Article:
Tuesday, July 19, 2016

He's playing you like a fiddle





After you go and see and reject the tiny yellow house with its charming old neighborhood, retro clotheslines, and immense yard and snowblower-unfriendly gravel driveway, then, because you are still insisting to your realtor that you "want to try for a house," well, then you open up your email the next day to see the subject line, from him. "K ------- has sent you 78 properties matching your requirements." That is, they are all in your budget and are "detached," all houses. (A condo or a town home is "attached.")

Seventy-eight! Wow, you feared there would be, like, three! Unhappily they prove, all of them, to be way the hell out in the boondocks and they all need major if not catastrophic-level "work." One or two have actually been condemned and must be torn down. So it's the land that is valuable; whether or not you have the means to build is your affair, not K-----'s.

Still you trawl through all of them, all the pictures and all the information on all the houses. Just for fun, as Nana used to say. It's very enjoyable to imagine oneself inside these walls or looking out these windows to that backyard, and thinking, now this is mine. The lawn could be turned to native grasses -- the upstairs ramshackle porch could be a fabulous sort of indoor office/greenhouse -- look at the overgrowth of lilies beside the stone steps, already such a Michigan-cottage feel. You recall delightful movies and magazine articles in which some intrepid woman gets off the tour bus to buy, on the spot, a ramshackle Tuscan farmhouse or a trulli in Apulia, complete with crabby old gardener who turns out to be heroic and has a handsome middle-aged professor son also.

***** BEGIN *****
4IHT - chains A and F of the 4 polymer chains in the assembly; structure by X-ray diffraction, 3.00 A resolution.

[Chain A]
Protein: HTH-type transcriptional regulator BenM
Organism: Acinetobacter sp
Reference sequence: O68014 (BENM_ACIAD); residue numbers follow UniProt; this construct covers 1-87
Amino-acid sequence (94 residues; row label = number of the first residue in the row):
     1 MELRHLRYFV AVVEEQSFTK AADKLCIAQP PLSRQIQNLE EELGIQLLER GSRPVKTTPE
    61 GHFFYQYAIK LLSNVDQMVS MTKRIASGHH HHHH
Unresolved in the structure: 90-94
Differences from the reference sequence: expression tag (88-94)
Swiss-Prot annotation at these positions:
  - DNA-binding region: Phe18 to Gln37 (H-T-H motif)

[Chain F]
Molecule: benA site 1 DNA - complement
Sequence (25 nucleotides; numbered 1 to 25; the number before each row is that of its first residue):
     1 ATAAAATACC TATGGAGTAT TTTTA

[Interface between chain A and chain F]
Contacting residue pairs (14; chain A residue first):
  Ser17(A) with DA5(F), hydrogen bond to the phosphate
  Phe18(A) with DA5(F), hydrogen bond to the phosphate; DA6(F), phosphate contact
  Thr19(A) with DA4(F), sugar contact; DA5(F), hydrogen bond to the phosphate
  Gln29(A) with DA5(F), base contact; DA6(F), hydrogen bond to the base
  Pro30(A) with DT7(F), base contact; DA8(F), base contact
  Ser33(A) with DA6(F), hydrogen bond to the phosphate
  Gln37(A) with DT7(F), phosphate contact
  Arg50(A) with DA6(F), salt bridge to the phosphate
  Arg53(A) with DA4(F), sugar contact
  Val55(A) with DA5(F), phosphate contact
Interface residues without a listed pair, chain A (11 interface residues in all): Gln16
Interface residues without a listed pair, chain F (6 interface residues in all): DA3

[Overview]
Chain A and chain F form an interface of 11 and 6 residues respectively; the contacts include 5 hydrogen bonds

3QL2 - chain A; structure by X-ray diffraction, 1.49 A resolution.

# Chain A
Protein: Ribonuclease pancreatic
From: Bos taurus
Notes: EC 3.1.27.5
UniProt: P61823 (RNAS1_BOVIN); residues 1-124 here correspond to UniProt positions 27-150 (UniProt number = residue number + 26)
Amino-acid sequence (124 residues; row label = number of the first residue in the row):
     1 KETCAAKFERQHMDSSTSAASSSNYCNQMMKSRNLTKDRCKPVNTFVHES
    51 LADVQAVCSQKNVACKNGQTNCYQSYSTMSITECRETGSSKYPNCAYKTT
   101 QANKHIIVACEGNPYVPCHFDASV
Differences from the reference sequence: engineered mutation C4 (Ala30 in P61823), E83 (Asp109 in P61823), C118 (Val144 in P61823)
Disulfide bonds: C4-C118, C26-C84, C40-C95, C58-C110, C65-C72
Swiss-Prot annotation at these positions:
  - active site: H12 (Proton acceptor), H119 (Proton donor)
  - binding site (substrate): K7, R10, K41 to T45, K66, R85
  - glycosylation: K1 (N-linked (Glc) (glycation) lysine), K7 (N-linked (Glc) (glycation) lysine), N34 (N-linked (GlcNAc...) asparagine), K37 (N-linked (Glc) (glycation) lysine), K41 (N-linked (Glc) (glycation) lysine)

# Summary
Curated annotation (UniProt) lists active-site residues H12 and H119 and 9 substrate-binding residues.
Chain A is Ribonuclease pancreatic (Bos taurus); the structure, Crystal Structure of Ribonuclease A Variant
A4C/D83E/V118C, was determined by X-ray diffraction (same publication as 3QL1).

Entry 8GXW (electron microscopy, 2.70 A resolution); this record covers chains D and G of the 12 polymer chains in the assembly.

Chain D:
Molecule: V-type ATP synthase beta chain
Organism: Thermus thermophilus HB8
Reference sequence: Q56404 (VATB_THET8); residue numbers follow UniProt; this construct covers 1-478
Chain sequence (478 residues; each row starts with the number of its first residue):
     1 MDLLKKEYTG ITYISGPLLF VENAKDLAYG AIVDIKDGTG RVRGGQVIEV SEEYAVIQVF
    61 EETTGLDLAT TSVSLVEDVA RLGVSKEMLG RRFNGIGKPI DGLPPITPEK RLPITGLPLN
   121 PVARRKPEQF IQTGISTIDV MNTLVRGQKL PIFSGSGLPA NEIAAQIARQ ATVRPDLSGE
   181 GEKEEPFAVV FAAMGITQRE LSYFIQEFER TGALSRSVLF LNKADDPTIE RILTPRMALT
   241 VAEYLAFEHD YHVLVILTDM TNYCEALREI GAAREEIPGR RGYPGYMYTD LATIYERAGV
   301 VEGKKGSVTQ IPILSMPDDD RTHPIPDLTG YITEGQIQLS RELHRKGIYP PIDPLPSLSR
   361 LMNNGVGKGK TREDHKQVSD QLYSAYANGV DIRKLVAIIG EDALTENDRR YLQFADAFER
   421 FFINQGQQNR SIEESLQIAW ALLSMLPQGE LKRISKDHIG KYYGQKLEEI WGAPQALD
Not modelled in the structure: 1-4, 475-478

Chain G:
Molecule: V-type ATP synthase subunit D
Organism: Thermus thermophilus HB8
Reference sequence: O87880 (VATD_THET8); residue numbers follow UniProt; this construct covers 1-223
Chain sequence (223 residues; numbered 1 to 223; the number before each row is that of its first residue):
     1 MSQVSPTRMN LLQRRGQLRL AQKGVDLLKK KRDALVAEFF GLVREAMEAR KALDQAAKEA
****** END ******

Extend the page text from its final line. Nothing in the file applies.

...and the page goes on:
But chances are she, the impulsive heroine of the tour bus, was a well-to-do real estate broker in San Francisco to begin with, with money to pay the masons to relay the medieval steps, and the gardener to tend the olive trees. Here you are going to be -- you are imagining yourself -- in a ramshackle and badly carpeted old house maybe fifty minutes' drive from your job. You know perfectly well you do not, after all, want to come home from work to mow the lawn, relay medieval stone steps, or more likely hang on the phone to contractors asking for price estimates on what it costs to repair their modern concrete equivalent. Don't forget the neighbors are watching, concerned about weeds and their own property values. This isn't relaxed, eccentric- and ruin-friendly Europe. (Then again, is Europe?) "I don't know, Nance," a co-worker I'll call David shakes his head. "When you're a single person, it's awfully nice to come home from work and be able to sit down in a condo and not worry about maintenance. Maybe take a dip in the pool if there is one."

Oh, don't be so discouraging. On the other hand, go ahead, be discouraging. Why else do we ask advice? Besides, for all that Colette enjoyed her many-roomed villa in Provence with her cook and gardener and handsome boy, truly what single woman wants a midwestern Cape Cod that clearly calls out for a young family with children and puppies? What single woman wants to spend her days off vacuuming the silent upstairs bedrooms?


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